Love Ends Disaster

LED!'s trick is to cut achingly beautiful noises with harsh, hopeless, cynical lyrics and jagged chords which warp everything backwards and make them feel All Wrong… while leaving enough of the beauty untouched to make the cynical hurt feel even worse in contrast. It's very moving music, but with an alien, science fiction quality which means you can never forget to listen carefully to the cleverness and unexpected qualities. And taken as a whole, it's unsettling, haunting, utterly addictive and just frankly lovely.

Love Ends Disaster: Who, what and why?
Jon (guitar): 5 boys lost in this confusing post-post-ironic world, channelling a somewhat odd imagination through the medium of noisy indie-prog-pop.

How would you describe your sound to the uninitiated?
Matt (bass): Verse, chorus, verse, chorus, boring guitar solo, chorus to fade. Oh no sorry, I meant verse, verse, chorus, weird bit, verse, different weird bit, sudden change and an ending which sounds like nothing that preceded it, on purpose. We want the sound to be as huge as the ideas but all the time keeping it reigned in with a pop-like edge.
Pete (drums): We're the sound of 2009.
Jon: What?

Where did the name come from?
Pete: For our first show we had to come up with something to put on the posters, and some idiot panicked and printed a load with our name as LED Rubbercrumb, whatever the hell that is. Later, we ditched the second part and I suggested we came up with something to make LED into an acronym. It was my first suggestion, and I wasn't being entirely serious.
Jon: I love the fact it has a weird sci-fi, B-movie, utopian feel. Somehow it sums up our confused / excited worldview.

There's a science fiction geekiness and bizarreity to your music; is that something of a band trait?
Jon: Definitely - musically, I think we're influenced by lots of things around us - the odd atmosphere of 70s science fiction films, weird analogue equipment, droney, buzzy sounds, different combinations of guitar pedals, rather than just other bands. We're quite keen to experiment with sounds and ideas, and I think that comes across, albeit in a digestable pop format. Call it geeky if you may…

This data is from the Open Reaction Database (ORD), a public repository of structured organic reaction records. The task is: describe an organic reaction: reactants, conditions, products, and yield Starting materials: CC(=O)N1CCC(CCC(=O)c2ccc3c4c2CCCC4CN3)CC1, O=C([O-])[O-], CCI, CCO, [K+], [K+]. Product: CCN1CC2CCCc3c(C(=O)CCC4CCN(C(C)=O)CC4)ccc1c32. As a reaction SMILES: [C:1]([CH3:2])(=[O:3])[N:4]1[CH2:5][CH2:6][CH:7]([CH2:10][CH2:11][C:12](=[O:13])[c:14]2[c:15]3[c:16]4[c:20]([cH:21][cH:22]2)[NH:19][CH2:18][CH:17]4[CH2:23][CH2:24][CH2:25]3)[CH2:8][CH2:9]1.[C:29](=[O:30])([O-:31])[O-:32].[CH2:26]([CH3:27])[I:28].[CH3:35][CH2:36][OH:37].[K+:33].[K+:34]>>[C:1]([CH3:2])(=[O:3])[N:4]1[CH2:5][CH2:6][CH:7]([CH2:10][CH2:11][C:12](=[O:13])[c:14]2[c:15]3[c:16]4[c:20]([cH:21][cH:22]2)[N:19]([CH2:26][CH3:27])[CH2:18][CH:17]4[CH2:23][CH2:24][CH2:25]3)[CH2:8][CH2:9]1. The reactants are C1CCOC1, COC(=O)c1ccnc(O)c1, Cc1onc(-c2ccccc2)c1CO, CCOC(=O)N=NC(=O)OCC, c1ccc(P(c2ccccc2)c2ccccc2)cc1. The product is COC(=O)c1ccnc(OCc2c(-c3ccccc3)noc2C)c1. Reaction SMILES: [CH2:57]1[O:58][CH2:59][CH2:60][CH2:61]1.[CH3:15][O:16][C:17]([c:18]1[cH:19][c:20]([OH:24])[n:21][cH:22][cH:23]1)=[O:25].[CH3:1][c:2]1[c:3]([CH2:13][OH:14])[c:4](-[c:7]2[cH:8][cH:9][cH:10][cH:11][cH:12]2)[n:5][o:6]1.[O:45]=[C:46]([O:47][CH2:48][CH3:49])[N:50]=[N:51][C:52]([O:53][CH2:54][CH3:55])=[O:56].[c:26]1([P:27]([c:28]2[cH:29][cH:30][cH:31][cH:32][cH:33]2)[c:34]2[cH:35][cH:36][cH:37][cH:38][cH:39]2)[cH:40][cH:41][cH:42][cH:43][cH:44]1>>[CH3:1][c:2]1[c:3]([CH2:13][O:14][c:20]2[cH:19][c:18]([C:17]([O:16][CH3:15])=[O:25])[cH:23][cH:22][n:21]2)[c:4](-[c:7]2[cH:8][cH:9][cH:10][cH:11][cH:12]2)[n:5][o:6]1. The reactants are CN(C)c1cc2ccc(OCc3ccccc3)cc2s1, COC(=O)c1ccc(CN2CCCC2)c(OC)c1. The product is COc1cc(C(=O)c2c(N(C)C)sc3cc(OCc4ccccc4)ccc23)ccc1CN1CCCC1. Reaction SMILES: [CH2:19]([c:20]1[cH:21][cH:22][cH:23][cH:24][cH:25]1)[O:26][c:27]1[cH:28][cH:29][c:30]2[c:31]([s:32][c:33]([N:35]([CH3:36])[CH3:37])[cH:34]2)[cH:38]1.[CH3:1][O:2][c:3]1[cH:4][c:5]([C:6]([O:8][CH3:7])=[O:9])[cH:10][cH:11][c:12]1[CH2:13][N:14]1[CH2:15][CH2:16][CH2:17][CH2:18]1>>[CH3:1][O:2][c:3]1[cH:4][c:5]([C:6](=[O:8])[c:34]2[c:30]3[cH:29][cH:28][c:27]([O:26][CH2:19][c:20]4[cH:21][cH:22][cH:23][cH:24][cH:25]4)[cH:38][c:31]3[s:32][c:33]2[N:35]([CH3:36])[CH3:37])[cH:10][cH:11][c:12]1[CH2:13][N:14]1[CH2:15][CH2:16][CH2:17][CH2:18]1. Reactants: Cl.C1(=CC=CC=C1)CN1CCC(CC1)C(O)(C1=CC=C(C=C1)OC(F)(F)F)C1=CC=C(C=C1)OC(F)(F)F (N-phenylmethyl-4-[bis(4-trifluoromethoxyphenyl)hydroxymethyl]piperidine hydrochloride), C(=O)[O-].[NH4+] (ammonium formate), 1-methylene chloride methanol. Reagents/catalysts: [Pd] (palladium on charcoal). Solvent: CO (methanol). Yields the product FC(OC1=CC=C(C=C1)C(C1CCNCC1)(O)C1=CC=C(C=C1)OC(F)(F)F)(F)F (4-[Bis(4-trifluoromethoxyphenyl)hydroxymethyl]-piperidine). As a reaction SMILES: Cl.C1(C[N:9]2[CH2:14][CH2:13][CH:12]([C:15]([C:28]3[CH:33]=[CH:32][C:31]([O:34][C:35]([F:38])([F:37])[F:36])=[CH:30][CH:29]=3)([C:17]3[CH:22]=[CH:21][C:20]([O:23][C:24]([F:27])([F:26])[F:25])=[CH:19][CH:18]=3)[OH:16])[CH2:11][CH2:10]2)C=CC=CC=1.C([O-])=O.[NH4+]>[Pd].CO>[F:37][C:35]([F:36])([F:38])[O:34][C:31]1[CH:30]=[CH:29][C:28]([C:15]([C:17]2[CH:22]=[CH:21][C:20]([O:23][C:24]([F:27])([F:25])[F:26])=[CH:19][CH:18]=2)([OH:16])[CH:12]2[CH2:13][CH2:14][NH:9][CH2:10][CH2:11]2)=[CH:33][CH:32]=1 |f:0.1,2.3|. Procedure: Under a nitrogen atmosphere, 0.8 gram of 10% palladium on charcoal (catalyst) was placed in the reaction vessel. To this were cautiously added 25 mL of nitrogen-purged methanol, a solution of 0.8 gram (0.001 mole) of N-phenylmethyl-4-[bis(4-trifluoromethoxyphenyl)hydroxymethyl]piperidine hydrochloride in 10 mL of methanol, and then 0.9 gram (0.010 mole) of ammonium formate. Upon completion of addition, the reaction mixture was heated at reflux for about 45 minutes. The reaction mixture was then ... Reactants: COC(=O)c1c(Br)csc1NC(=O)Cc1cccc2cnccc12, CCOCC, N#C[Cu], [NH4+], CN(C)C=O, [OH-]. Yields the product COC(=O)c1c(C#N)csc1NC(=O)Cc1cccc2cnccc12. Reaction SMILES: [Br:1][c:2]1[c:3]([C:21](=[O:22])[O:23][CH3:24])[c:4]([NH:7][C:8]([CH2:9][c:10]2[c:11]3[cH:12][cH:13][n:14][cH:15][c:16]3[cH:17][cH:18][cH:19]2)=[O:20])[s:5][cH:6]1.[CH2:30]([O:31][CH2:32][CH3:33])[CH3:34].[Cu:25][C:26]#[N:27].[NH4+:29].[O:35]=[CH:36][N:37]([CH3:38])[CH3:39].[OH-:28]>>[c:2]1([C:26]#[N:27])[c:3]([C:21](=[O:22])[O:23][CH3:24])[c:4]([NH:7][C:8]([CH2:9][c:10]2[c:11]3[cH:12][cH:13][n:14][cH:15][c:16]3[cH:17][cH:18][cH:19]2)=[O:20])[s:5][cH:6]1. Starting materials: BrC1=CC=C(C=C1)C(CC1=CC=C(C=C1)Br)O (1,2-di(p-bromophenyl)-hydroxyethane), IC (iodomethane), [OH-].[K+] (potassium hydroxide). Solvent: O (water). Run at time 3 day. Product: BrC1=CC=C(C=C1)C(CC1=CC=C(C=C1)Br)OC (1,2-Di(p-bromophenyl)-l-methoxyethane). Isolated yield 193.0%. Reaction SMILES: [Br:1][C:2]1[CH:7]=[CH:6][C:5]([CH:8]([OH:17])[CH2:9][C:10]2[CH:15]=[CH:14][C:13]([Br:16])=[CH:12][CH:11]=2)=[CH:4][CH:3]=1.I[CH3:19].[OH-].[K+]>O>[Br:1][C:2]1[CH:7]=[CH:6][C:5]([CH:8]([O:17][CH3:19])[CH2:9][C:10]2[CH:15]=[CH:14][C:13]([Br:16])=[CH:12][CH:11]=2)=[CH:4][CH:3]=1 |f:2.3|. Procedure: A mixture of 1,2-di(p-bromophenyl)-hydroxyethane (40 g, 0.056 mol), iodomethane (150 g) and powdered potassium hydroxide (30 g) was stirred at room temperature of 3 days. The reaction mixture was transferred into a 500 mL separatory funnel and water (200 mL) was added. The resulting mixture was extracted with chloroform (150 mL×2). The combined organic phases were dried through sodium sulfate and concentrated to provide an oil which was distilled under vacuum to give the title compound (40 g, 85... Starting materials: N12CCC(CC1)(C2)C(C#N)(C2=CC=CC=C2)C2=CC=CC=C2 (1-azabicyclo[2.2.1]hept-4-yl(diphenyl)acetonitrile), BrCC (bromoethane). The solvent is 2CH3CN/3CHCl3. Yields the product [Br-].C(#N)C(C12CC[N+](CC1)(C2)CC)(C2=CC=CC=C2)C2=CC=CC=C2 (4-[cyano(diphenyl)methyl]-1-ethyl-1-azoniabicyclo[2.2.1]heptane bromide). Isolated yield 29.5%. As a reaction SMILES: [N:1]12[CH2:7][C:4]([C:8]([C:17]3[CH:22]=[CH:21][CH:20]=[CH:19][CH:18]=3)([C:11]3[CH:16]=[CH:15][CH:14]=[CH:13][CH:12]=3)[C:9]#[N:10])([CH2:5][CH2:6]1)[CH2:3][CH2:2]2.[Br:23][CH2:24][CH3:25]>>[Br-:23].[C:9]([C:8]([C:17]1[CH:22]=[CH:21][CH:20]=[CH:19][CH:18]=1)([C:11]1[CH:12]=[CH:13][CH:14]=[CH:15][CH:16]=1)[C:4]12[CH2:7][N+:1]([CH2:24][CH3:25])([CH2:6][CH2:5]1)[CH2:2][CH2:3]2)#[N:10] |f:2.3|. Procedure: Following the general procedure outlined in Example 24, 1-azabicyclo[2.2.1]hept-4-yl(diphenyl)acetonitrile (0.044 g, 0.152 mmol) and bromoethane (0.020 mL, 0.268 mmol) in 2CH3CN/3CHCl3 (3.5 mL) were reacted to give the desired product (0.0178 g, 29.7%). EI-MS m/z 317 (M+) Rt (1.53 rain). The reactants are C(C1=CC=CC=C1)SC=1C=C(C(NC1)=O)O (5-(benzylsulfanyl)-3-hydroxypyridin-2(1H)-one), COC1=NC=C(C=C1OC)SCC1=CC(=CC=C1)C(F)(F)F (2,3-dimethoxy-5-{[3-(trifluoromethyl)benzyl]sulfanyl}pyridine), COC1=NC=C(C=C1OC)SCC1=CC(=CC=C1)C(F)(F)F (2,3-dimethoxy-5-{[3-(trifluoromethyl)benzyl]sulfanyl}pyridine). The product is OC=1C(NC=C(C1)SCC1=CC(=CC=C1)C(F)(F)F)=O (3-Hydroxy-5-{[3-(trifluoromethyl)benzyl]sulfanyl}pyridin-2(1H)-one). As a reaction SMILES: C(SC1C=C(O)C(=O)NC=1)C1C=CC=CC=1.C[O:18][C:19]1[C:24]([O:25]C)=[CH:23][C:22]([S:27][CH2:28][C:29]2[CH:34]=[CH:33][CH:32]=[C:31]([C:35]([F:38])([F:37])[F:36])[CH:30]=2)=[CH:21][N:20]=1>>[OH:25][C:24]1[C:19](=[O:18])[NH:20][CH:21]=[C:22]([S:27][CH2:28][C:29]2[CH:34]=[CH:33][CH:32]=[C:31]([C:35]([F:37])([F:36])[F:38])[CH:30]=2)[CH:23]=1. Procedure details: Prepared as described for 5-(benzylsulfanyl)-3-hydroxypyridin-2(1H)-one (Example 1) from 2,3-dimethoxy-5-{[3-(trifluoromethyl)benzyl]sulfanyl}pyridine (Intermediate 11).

Matt: Well it's the geeks that inherit the earth! We all have our own quirks and personalities which I can't see any marketing director grasping hold of and selling us to the masses like individual Spice Girls. I, for example, relish attention and have an ability to to open my gob, piss off well built blokes in shirts and shoes and somehow avoid getting punched by looking too pathetic to bother with.

What do you hope your sound will stir in those who listen to it?
Jon: Er…Some abstract, underlying themes that exist in all of us. You know, the whole Jungian dual personality thing. Emotions you never thought were possible! The realisation that life is a mere flicker of a candle, and we must grab it! Without burning ourselves!….Or maybe just the joy of listening to music that doesn't sit there and blather on about how someone had a fight with someone else. Over some fags. In a pub.

What do LED! songs tend to be about?
Oakes (vox): Lyrically they're about various things. I do tend to focus on feelings of discord and alienation, whether it's to do with personal relationships or on a wider scale. I like trying to mix up the viewpoints in a song; my own opinions are never that certain and tend to shift from one moment to the next and that uncertainty tends to come through in the lyrics. It's not that I don't believe in anything, but I like to get my head around all the different ways that people view things and how our motives are never completely clear or honest. It seems al lot of people have difficulty in accepting that there aren't really any answers to anything, usually just a lot more questions.

You've got a lot of rather hopeless songs about romance/relationships, and your sound tends to have a strong current of melancholy running through it: is the LED! worldview a particularly bleak one? Or does the bleakness just sneak in while your backs are turned?
Jon: When you reach your mid twenties, for us anyway, you seem to hit this cynical wall where the same old tired clichés, musical and otherwise, become apparent. I think it's a frustration, a longing to find more in culture and general life, rather than a teenage angst, "I hate you dad" thing. I think we do have a bleak worldview, but we revel in the absurdity of it all. All very existentialist. Also see: Morrissey.